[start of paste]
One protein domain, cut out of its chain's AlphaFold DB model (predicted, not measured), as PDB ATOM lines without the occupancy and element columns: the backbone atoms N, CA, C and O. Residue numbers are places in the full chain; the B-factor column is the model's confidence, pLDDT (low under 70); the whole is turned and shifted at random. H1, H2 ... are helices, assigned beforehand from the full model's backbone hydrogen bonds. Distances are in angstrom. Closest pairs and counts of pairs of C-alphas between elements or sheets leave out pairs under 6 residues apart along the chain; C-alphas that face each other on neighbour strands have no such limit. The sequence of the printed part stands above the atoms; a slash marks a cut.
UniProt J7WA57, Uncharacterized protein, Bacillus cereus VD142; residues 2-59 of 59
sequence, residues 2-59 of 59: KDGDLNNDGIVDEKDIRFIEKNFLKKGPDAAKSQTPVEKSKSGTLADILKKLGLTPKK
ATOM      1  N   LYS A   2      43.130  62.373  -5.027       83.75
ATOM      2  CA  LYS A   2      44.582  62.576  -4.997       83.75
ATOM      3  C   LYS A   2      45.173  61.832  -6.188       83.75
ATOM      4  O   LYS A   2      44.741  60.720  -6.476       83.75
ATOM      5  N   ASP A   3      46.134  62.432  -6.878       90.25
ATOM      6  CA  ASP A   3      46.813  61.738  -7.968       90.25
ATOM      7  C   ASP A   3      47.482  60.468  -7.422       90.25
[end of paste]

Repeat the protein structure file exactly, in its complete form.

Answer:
One protein domain, cut out of its chain's AlphaFold DB model (predicted, not measured), as PDB ATOM lines without the occupancy and element columns: the backbone atoms N, CA, C and O. Residue numbers are places in the full chain; the B-factor column is the model's confidence, pLDDT (low under 70); the whole is turned and shifted at random. H1, H2 ... are helices, assigned beforehand from the full model's backbone hydrogen bonds. Distances are in angstrom. Closest pairs and counts of pairs of C-alphas between elements or sheets leave out pairs under 6 residues apart along the chain; C-alphas that face each other on neighbour strands have no such limit. The sequence of the printed part stands above the atoms; a slash marks a cut.
UniProt J7WA57, Uncharacterized protein, Bacillus cereus VD142; residues 2-59 of 59
sequence, residues 2-59 of 59: KDGDLNNDGIVDEKDIRFIEKNFLKKGPDAAKSQTPVEKSKSGTLADILKKLGLTPKK
ATOM      1  N   LYS A   2      43.130  62.373  -5.027       83.75
ATOM      2  CA  LYS A   2      44.582  62.576  -4.997       83.75
ATOM      3  C   LYS A   2      45.173  61.832  -6.188       83.75
ATOM      4  O   LYS A   2      44.741  60.720  -6.476       83.75
ATOM      5  N   ASP A   3      46.134  62.432  -6.878       90.25
ATOM      6  CA  ASP A   3      46.813  61.738  -7.968       90.25
ATOM      7  C   ASP A   3      47.482  60.468  -7.422       90.25